Cognitive psychologists talk about this in terms of the confirmation bias, or what we all know as tunnel vision: Once you've made a decision, once you've reached an outcome, it takes lots and lots and lots of countervailing evidence to deviate from that position, to get you to move from that vested position. It's why people stay in romantic relationships far longer than they should. It's why Morning Edition hosts stay in the job despite those 2:30 a.m. alarm clocks, right? We're wedded in these positions. And I think judges and prosecutors and even defense lawyers feel this. There's a conviction on the books. And cognitively, psychologically, it's hard to look at the case anew.

Second, I think the legal procedures that govern the appellate and post-conviction process sort of reflect this ideology, this emphasis on exalting finality and efficiency over accuracy. The cases have to be final at some point, or else our system would grind to a halt. There'd be no room for new cases, no room for new trials. Crime victims would never have closure. So what that means, in a practical sense, is that the appellate and post-conviction process is replete with procedural booby traps that make it hard for both the guilty and the innocent alike.

Siegel: Let's talk about some of those procedures, because in your book, you do the thing that you do so well when you talk to us, where you take these really boring, intricate pieces of the legal system and make them understandable. And talking about these booby traps and the procedure surrounding things, you've looked at how in some cases, there can be a situation where someone comes forward saying that they did a crime, but someone else is still unable to have the conviction for that crime overturned when there's someone else saying "I did this." I mean, what are these booby traps? What prevents a case like that or other cases from, you know, being a wrongful conviction overturned?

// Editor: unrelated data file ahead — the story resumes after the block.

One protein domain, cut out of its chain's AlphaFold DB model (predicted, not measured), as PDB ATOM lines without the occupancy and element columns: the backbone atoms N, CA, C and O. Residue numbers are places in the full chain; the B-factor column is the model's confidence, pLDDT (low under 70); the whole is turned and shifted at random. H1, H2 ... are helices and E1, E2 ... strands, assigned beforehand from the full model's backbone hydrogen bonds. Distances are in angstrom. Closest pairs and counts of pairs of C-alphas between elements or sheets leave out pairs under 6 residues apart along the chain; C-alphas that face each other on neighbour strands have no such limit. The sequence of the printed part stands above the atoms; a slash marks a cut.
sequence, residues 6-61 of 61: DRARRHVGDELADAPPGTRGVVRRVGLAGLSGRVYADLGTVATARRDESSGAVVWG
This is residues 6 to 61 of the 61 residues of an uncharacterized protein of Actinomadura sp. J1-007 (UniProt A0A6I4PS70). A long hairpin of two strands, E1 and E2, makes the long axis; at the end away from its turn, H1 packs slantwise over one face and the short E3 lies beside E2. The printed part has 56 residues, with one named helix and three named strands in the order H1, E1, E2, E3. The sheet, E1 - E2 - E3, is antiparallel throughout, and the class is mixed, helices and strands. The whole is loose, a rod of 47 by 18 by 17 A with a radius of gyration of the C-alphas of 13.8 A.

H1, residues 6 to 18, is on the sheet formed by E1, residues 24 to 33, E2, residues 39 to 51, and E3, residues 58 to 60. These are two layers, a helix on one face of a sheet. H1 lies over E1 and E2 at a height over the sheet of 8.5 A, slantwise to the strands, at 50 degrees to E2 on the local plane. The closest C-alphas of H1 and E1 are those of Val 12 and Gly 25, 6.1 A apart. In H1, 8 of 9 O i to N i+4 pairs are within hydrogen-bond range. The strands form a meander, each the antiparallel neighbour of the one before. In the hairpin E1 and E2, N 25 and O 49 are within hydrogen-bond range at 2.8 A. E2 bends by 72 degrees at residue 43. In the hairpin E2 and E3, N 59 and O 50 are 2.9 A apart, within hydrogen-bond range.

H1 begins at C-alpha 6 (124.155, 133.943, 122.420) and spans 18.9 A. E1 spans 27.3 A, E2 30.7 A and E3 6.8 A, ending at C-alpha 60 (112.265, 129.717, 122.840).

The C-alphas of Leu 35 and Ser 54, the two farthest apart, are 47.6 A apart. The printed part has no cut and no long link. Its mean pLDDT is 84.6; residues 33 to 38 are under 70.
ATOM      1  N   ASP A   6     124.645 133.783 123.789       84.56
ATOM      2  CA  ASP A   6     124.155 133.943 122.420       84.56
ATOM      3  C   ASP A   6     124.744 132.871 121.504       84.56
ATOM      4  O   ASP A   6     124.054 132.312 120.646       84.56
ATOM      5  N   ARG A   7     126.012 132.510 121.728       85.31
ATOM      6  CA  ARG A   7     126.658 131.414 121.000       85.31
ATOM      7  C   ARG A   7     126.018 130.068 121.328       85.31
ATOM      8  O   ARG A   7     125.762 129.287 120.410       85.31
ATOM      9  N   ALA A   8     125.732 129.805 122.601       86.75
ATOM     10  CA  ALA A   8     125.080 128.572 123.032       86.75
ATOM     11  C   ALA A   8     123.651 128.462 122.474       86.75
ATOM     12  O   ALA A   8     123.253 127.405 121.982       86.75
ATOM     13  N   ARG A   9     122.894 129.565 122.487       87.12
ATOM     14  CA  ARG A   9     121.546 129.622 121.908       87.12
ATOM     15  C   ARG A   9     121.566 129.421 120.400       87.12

"Contrary to popular opinion, appeals aren't endless. And technically, you actually only have one right to appeal your case."
-GBH News Legal Analyst Daniel Medwed

Medwed: Contrary to popular opinion, appeals aren't endless. And technically, you actually only have one right to appeal your case. It's called the direct appeal, and there are limitations on what you can do on the direct appeal. There are other remedies, too, but let's talk a little bit about the direct appeal. So when you appeal your conviction to a panel of judges in a higher court, you're limited to what happened at trial, to the record that is developed through the trial transcript. You can't bring in newly discovered evidence, and even then you can typically only raise issues that, are adequately preserved for review, that were raised at trial where the defense attorney made an objection and there was a debate on the record.

What that means in practice is that even if you can convince a judge that there was an error in your case, they might not consider it enough to reverse your conviction, in part because of another booby trap known as the harmless error doctrine. Showing that bad things happened at your trial is insufficient in most cases to get a new trial to get a reversal, you have to show that it affected the outcome. And if judges look at the rest of the evidence and they say "no harm, no foul, you would have been convicted anyway," then your conviction will stay on the books.

I think the Supreme Court has really demonstrated the emphasis on trials. In a 2017 opinion called Davila v. Davis, it said that the trial is the main event. It's in the Constitution twice. There is nothing about the appeal in the Constitution. The trial is the main event and the appeal is basically the undercard, which wouldn't be so bad, I think, if we had a better safety record at trial. That's really the problem.